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James Merrill, Playwright

James Merrill, Playwright

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Of James Merrill’s abilities as a playwright, opinions range from the acclaim of Tennessee Williams, who hailed The Bait as a masterpiece, to the almost unanimous contempt of New York theatre critics, who branded The Immortal Husband with epithets such as “aggressively undramatic.” Merrill’s own estimates of his talents were equally varied. In a letter written in January, 1954, he speaks ecstatically of a “glorious rehearsal” for the upcoming off-Broadway production of The Immortal Husband , and less than a month later, after a lackluster opening, confides to his mother that it is “very, very bad and a source of daily regret.” The corpus of Merrill’s drama is relatively small in scope: a completed full-length play, The Immortal Husband , a handful of one-acts such as The Bait , and a few abandoned projects such as The Brain Bank that survive only in skeletal drafts. There were plans for an opera based on Mirabell: Books of Number for which Merrill was solicited to write the libretto, but this was never seriously pursued. 

Attending operas regularly before he could even walk may have been what piqued Merrill’s interest in theatre. His performing arts debut came at age 11 when he directed and starred in the Jimmy Merrill Marionettes’ production of Charles Dickens’ The Magic Fish-bone . As an adolescent he tried acting and landed the role of Puck in a high school production of A Midsummer Night’s Dream , but eventually traded his cape and archery bow for a pen. Puppets, however, would remain somewhat of a life-long fascination for him; for many years he generously endowed a troupe called The Little Players and even wrote a bizarre verse play, The Image-Maker , about a Mexican puppet-maker whose creations come to life after he goes to sleep each night.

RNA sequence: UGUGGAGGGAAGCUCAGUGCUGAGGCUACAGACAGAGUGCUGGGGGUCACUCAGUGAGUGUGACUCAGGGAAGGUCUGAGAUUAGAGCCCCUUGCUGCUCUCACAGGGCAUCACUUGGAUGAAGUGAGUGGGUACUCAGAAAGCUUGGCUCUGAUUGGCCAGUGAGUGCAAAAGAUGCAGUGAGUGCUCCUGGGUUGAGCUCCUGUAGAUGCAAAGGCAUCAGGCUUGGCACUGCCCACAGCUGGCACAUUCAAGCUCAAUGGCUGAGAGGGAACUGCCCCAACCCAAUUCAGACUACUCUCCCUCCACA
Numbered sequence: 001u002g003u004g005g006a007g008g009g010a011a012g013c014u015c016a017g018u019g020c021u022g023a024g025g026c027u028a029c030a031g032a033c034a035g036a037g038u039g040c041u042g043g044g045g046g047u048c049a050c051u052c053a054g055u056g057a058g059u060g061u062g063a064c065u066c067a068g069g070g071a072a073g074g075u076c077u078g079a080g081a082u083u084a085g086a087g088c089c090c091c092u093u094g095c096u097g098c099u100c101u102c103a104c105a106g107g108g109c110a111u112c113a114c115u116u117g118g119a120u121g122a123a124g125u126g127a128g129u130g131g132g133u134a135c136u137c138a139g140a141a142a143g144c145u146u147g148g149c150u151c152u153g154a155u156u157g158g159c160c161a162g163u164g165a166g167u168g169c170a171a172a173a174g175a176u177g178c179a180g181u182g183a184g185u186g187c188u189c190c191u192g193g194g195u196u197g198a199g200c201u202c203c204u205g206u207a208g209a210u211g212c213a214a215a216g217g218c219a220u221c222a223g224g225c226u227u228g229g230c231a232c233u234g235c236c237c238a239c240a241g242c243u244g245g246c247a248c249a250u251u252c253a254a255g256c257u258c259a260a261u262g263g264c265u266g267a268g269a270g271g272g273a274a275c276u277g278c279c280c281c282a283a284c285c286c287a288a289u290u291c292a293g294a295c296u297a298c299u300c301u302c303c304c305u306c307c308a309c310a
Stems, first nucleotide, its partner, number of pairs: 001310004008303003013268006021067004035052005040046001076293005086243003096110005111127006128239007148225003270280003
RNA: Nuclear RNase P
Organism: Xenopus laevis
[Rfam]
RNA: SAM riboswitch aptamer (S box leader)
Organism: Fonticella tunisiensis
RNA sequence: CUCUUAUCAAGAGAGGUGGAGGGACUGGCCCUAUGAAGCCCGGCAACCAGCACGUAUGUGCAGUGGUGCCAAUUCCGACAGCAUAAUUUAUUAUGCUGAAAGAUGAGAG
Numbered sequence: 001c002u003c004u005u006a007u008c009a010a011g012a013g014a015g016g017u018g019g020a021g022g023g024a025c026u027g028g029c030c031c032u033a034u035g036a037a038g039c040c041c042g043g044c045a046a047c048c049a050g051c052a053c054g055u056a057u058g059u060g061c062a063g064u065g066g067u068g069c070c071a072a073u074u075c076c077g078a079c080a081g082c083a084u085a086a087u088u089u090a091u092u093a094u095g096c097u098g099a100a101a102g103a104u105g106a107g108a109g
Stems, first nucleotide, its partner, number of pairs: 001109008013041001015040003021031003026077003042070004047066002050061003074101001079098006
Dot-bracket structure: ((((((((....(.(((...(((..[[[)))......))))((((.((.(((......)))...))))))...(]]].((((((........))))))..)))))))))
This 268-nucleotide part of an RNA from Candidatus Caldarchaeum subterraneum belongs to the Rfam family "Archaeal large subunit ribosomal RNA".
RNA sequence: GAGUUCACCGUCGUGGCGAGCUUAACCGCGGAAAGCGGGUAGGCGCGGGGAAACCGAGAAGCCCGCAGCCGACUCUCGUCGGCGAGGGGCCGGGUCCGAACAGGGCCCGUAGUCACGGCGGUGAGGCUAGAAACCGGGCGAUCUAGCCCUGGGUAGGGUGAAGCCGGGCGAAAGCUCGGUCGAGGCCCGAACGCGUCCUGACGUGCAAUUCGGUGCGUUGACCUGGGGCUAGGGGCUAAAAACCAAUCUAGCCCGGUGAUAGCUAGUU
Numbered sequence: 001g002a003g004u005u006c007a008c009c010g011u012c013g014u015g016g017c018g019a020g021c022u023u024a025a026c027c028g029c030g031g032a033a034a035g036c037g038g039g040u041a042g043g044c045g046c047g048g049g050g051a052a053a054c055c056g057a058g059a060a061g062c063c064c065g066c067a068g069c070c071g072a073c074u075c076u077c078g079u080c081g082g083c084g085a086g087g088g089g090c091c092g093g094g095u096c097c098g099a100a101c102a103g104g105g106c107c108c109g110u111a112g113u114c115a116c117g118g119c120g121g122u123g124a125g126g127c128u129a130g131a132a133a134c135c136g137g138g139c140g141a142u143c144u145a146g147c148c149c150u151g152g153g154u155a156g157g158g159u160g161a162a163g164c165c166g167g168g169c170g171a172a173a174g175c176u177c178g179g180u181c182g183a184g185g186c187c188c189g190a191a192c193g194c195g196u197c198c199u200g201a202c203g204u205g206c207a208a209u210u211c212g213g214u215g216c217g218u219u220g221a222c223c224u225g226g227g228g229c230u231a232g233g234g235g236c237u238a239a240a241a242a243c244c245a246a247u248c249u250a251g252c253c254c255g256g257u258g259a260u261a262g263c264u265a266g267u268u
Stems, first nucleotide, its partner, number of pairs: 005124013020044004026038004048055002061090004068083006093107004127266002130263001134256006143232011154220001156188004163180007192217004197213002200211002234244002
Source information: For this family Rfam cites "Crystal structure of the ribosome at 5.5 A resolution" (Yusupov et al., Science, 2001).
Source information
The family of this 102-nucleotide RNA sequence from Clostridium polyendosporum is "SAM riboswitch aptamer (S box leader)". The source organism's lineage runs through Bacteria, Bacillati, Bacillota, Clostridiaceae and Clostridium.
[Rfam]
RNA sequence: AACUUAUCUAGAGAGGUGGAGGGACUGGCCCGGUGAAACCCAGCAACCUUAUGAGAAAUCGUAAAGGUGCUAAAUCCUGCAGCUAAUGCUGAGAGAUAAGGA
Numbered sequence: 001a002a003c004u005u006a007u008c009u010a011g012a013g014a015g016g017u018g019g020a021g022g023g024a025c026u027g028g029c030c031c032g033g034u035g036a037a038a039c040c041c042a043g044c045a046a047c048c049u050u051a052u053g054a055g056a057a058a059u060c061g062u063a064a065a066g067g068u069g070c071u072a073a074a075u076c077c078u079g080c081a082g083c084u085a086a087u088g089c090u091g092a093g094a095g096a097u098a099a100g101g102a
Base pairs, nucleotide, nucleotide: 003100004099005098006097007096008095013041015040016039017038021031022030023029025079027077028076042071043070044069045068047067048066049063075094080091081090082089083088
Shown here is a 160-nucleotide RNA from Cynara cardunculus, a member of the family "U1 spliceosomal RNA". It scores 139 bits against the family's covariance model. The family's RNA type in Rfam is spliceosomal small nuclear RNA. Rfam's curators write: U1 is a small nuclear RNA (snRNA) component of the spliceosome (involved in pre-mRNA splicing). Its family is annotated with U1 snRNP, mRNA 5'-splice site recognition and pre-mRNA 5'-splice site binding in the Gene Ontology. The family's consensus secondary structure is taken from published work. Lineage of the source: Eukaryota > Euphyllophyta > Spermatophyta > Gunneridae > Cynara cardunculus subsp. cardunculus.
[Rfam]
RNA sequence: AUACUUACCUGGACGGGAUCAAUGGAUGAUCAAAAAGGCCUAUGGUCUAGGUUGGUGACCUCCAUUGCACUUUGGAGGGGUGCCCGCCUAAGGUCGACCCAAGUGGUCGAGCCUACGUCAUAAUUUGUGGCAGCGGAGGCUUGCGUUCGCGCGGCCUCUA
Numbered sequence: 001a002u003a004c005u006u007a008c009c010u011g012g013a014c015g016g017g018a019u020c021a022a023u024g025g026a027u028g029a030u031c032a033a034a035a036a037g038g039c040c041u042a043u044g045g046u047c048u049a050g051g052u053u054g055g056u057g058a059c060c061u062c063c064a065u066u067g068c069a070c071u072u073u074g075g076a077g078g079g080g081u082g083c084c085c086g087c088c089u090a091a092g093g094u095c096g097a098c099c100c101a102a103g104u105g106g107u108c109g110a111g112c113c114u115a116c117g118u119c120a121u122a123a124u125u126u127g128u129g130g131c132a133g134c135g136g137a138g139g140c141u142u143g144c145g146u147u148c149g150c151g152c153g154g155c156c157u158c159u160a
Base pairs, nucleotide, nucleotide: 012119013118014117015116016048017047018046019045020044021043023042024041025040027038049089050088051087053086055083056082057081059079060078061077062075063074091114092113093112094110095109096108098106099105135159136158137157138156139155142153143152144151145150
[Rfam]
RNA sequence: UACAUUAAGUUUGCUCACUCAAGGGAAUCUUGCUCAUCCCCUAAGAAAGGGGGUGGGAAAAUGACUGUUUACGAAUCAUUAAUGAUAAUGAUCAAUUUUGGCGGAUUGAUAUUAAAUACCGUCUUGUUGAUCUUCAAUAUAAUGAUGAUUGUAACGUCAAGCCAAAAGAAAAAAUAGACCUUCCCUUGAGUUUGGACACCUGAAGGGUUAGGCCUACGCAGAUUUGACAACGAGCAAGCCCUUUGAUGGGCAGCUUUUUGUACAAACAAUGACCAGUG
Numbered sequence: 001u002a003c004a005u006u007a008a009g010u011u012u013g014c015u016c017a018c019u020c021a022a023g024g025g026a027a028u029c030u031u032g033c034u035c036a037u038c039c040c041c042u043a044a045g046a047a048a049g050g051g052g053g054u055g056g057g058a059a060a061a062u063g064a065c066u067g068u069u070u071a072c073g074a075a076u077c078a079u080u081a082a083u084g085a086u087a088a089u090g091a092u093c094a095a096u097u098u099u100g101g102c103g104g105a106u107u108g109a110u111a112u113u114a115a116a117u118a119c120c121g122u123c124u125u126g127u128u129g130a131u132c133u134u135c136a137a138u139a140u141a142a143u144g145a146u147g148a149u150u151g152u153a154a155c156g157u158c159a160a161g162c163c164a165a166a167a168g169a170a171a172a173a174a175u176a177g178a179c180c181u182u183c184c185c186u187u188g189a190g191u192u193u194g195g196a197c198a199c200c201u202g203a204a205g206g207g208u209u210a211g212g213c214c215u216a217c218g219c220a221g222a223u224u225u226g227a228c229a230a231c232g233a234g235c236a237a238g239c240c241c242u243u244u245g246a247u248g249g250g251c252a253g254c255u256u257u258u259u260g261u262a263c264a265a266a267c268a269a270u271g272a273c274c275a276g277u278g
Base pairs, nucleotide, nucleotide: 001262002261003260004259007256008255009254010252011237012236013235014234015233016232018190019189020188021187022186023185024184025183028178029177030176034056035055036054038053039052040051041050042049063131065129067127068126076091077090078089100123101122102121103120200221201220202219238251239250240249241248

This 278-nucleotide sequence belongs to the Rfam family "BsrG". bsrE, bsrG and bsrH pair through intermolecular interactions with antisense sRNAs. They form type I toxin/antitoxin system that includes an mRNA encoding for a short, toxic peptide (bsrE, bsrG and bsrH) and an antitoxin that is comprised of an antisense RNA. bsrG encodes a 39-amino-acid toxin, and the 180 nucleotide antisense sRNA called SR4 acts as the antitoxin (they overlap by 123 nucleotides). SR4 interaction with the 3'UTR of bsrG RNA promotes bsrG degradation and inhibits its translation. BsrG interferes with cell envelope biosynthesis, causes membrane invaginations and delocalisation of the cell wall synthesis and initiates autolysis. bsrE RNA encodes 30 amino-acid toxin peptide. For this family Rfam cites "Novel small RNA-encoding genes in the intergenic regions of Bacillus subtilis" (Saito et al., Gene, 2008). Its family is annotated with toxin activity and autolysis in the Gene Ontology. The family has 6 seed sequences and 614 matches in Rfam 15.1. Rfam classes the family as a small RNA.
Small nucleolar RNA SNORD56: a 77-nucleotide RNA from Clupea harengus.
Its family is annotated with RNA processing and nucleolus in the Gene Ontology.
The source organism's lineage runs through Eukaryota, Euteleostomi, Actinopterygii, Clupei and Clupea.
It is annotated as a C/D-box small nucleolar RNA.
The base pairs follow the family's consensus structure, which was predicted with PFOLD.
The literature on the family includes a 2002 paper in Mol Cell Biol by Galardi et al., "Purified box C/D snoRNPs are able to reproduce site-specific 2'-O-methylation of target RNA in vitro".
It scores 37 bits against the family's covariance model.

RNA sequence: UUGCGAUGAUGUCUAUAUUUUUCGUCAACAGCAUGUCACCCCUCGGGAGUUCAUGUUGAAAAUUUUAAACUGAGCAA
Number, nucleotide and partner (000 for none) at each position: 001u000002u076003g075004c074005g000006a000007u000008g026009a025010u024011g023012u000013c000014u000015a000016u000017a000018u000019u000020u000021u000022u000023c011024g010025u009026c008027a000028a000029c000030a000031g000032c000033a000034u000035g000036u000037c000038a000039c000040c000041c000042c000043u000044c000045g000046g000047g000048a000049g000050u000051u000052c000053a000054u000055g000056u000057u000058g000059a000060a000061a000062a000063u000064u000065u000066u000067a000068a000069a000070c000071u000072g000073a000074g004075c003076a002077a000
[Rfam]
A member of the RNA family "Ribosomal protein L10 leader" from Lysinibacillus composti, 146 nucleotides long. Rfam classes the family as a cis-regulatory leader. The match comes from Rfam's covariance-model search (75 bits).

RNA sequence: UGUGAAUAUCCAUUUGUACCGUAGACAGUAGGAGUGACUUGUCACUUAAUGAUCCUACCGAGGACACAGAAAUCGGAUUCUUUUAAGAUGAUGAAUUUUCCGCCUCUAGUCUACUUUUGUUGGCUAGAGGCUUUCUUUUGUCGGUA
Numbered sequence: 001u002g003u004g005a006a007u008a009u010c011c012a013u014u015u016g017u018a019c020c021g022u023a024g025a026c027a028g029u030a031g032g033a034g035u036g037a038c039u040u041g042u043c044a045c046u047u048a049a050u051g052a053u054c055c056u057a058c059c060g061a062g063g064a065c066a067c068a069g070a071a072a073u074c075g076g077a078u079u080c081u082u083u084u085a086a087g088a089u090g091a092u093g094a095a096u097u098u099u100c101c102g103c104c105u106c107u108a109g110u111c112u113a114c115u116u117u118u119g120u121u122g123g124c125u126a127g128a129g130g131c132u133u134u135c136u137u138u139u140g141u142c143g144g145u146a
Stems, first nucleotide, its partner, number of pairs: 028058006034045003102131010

Merrill’s most ambitious piece is The Immortal Husband Tithonusin earlier drafts). He based the story on an obscure Greek myth about a young man whose looks charm the goddess of the dawn. She grants him eternal life, but neglects to provide him with eternal youth. The oversight, however contrived, establishes the framework for some wonderful lyrical monologues and poignant moments of dramatic irony. As is generally true of the first efforts of most playwrights, Merrill’s idols haunt the stage as the story unfolds, leaping forward in time and across continents. It opens in early Victorian England and features some Wildean banter, moves to a bleak Chekovian second act in fin de siecleRussia, and comes to its inevitable unhappily-ever-after ending in Merrill’s own milieu, post-war Manhattan. According to a few accounts, some members of the audience felt as if they, like the protagonist, were experiencing accelerated aging, but others found it clever and brimming with pathos. 

As for his most successful one-act play, The Bait, Merrill makes an attenuated and self-conscious metaphorical connection between fishing and a woman who is fishing for Mr. Right. At times the poet breaks through the surface; characters speak in loosely metered sextains as in the following passage, which exemplifies the play’s style.

Instead, neither caring nor careless, she chose to fish,
To fish using as bait my only life, 
Waiting in what suspense for the inevitable pain 
To swallow me where I hang in her scorn’s water. 
And indeed, a recognition with phosphorous eyes
Glides slowly upward from the depths of myself.

At the risk of damning with faint praise, one might say that these plays exhibit potential. But it seems that Merrill’s commitment to his poetry left him little time to develop his skills as a dramatist beyond these sometimes beautiful dabblings. Nonetheless they are worth reading, if only for the few diamonds that sparkle amongst the rhinestones.

Todd Borlik